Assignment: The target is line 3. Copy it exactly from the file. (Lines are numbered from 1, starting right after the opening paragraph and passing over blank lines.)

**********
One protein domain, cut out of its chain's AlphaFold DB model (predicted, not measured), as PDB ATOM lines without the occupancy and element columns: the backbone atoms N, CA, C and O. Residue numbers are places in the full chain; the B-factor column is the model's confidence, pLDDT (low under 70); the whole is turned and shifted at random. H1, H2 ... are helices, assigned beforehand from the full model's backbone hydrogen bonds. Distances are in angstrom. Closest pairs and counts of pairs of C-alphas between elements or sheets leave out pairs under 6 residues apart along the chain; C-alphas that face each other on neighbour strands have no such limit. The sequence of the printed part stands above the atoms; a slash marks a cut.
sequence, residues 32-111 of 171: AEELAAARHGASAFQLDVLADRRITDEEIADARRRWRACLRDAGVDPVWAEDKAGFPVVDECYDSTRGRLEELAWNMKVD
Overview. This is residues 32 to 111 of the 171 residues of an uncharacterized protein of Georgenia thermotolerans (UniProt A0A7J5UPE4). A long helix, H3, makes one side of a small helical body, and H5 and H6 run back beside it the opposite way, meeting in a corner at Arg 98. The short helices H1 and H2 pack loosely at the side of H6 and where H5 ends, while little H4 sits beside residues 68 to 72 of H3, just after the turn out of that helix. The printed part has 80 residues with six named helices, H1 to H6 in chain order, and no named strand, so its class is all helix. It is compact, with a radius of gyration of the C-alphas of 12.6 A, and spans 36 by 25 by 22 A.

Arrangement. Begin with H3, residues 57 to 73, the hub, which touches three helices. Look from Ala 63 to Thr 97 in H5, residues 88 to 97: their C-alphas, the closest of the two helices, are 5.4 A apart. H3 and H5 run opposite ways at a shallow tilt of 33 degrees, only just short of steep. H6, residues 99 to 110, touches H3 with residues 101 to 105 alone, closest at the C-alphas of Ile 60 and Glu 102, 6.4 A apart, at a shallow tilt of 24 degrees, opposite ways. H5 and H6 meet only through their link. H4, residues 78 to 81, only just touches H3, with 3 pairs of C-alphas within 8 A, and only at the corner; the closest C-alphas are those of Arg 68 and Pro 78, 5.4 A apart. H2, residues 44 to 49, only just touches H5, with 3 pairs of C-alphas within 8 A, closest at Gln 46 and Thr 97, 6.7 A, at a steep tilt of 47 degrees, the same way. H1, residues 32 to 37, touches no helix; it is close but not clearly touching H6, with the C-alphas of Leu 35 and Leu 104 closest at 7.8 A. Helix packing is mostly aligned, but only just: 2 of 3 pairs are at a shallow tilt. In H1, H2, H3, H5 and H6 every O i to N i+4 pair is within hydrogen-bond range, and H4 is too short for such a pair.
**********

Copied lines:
Arrangement. Begin with H3, residues 57 to 73, the hub, which touches three helices. Look from Ala 63 to Thr 97 in H5, residues 88 to 97: their C-alphas, the closest of the two helices, are 5.4 A apart. H3 and H5 run opposite ways at a shallow tilt of 33 degrees, only just short of steep. H6, residues 99 to 110, touches H3 with residues 101 to 105 alone, closest at the C-alphas of Ile 60 and Glu 102, 6.4 A apart, at a shallow tilt of 24 degrees, opposite ways. H5 and H6 meet only through their link. H4, residues 78 to 81, only just touches H3, with 3 pairs of C-alphas within 8 A, and only at the corner; the closest C-alphas are those of Arg 68 and Pro 78, 5.4 A apart. H2, residues 44 to 49, only just touches H5, with 3 pairs of C-alphas within 8 A, closest at Gln 46 and Thr 97, 6.7 A, at a steep tilt of 47 degrees, the same way. H1, residues 32 to 37, touches no helix; it is close but not clearly touching H6, with the C-alphas of Leu 35 and Leu 104 closest at 7.8 A. Helix packing is mostly aligned, but only just: 2 of 3 pairs are at a shallow tilt. In H1, H2, H3, H5 and H6 every O i to N i+4 pair is within hydrogen-bond range, and H4 is too short for such a pair.